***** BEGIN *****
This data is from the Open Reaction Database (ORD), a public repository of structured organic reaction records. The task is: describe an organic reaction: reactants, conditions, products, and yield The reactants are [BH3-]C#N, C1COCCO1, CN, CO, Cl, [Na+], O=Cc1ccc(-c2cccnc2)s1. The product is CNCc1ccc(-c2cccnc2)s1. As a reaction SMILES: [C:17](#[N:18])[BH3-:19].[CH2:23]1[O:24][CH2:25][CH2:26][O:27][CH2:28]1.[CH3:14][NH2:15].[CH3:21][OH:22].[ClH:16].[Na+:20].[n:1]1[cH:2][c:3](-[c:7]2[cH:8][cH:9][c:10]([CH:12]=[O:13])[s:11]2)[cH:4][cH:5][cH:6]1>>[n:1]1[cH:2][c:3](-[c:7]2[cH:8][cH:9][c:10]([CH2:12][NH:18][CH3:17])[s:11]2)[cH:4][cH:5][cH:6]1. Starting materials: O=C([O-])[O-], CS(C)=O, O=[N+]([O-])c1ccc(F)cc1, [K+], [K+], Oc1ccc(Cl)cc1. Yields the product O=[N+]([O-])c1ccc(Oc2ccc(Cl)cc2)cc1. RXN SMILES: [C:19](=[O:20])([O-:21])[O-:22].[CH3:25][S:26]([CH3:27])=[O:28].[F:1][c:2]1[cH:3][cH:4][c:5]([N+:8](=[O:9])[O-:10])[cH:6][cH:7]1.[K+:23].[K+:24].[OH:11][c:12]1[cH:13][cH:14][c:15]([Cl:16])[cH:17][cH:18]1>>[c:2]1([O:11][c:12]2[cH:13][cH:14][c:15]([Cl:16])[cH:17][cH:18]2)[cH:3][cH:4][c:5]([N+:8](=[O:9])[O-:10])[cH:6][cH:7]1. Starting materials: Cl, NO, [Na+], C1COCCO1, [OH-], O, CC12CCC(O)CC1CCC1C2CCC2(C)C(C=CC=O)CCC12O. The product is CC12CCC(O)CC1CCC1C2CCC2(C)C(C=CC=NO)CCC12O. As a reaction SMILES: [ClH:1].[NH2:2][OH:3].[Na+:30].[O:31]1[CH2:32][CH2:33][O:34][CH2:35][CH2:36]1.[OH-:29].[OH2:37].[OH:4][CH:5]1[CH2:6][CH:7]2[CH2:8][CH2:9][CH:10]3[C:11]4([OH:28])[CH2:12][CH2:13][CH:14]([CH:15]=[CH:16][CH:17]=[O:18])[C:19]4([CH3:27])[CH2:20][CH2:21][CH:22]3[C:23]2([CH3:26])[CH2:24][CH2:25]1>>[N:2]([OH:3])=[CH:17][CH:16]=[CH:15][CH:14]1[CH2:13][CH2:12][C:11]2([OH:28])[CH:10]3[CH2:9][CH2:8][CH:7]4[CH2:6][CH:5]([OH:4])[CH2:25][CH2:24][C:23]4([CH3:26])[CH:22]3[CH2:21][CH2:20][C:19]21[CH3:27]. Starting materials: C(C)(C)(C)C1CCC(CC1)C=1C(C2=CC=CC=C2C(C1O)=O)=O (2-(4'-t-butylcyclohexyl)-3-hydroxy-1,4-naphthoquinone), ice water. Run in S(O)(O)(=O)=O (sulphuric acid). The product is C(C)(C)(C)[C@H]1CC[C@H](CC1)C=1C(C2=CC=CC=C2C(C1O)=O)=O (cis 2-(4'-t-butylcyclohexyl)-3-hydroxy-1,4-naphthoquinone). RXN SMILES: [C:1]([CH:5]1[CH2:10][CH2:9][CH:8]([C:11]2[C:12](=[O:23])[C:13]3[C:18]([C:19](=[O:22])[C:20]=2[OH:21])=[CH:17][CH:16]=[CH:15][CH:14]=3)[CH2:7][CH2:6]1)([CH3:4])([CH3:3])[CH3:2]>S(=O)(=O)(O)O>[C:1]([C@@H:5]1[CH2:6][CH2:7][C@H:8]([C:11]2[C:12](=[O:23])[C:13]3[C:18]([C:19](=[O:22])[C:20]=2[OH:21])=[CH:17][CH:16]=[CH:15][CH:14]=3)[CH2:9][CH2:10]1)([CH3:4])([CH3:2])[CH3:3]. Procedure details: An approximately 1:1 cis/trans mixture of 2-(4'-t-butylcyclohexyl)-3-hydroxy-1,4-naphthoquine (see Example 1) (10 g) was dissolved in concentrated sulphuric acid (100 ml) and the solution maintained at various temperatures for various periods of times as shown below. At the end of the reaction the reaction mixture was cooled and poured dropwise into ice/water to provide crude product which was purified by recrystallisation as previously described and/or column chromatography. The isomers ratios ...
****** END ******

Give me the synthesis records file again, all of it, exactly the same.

This data is from the Open Reaction Database (ORD), a public repository of structured organic reaction records. The task is: describe an organic reaction: reactants, conditions, products, and yield The reactants are [BH3-]C#N, C1COCCO1, CN, CO, Cl, [Na+], O=Cc1ccc(-c2cccnc2)s1. The product is CNCc1ccc(-c2cccnc2)s1. As a reaction SMILES: [C:17](#[N:18])[BH3-:19].[CH2:23]1[O:24][CH2:25][CH2:26][O:27][CH2:28]1.[CH3:14][NH2:15].[CH3:21][OH:22].[ClH:16].[Na+:20].[n:1]1[cH:2][c:3](-[c:7]2[cH:8][cH:9][c:10]([CH:12]=[O:13])[s:11]2)[cH:4][cH:5][cH:6]1>>[n:1]1[cH:2][c:3](-[c:7]2[cH:8][cH:9][c:10]([CH2:12][NH:18][CH3:17])[s:11]2)[cH:4][cH:5][cH:6]1. Starting materials: O=C([O-])[O-], CS(C)=O, O=[N+]([O-])c1ccc(F)cc1, [K+], [K+], Oc1ccc(Cl)cc1. Yields the product O=[N+]([O-])c1ccc(Oc2ccc(Cl)cc2)cc1. RXN SMILES: [C:19](=[O:20])([O-:21])[O-:22].[CH3:25][S:26]([CH3:27])=[O:28].[F:1][c:2]1[cH:3][cH:4][c:5]([N+:8](=[O:9])[O-:10])[cH:6][cH:7]1.[K+:23].[K+:24].[OH:11][c:12]1[cH:13][cH:14][c:15]([Cl:16])[cH:17][cH:18]1>>[c:2]1([O:11][c:12]2[cH:13][cH:14][c:15]([Cl:16])[cH:17][cH:18]2)[cH:3][cH:4][c:5]([N+:8](=[O:9])[O-:10])[cH:6][cH:7]1. Starting materials: Cl, NO, [Na+], C1COCCO1, [OH-], O, CC12CCC(O)CC1CCC1C2CCC2(C)C(C=CC=O)CCC12O. The product is CC12CCC(O)CC1CCC1C2CCC2(C)C(C=CC=NO)CCC12O. As a reaction SMILES: [ClH:1].[NH2:2][OH:3].[Na+:30].[O:31]1[CH2:32][CH2:33][O:34][CH2:35][CH2:36]1.[OH-:29].[OH2:37].[OH:4][CH:5]1[CH2:6][CH:7]2[CH2:8][CH2:9][CH:10]3[C:11]4([OH:28])[CH2:12][CH2:13][CH:14]([CH:15]=[CH:16][CH:17]=[O:18])[C:19]4([CH3:27])[CH2:20][CH2:21][CH:22]3[C:23]2([CH3:26])[CH2:24][CH2:25]1>>[N:2]([OH:3])=[CH:17][CH:16]=[CH:15][CH:14]1[CH2:13][CH2:12][C:11]2([OH:28])[CH:10]3[CH2:9][CH2:8][CH:7]4[CH2:6][CH:5]([OH:4])[CH2:25][CH2:24][C:23]4([CH3:26])[CH:22]3[CH2:21][CH2:20][C:19]21[CH3:27]. Starting materials: C(C)(C)(C)C1CCC(CC1)C=1C(C2=CC=CC=C2C(C1O)=O)=O (2-(4'-t-butylcyclohexyl)-3-hydroxy-1,4-naphthoquinone), ice water. Run in S(O)(O)(=O)=O (sulphuric acid). The product is C(C)(C)(C)[C@H]1CC[C@H](CC1)C=1C(C2=CC=CC=C2C(C1O)=O)=O (cis 2-(4'-t-butylcyclohexyl)-3-hydroxy-1,4-naphthoquinone). RXN SMILES: [C:1]([CH:5]1[CH2:10][CH2:9][CH:8]([C:11]2[C:12](=[O:23])[C:13]3[C:18]([C:19](=[O:22])[C:20]=2[OH:21])=[CH:17][CH:16]=[CH:15][CH:14]=3)[CH2:7][CH2:6]1)([CH3:4])([CH3:3])[CH3:2]>S(=O)(=O)(O)O>[C:1]([C@@H:5]1[CH2:6][CH2:7][C@H:8]([C:11]2[C:12](=[O:23])[C:13]3[C:18]([C:19](=[O:22])[C:20]=2[OH:21])=[CH:17][CH:16]=[CH:15][CH:14]=3)[CH2:9][CH2:10]1)([CH3:4])([CH3:2])[CH3:3]. Procedure details: An approximately 1:1 cis/trans mixture of 2-(4'-t-butylcyclohexyl)-3-hydroxy-1,4-naphthoquine (see Example 1) (10 g) was dissolved in concentrated sulphuric acid (100 ml) and the solution maintained at various temperatures for various periods of times as shown below. At the end of the reaction the reaction mixture was cooled and poured dropwise into ice/water to provide crude product which was purified by recrystallisation as previously described and/or column chromatography. The isomers ratios ...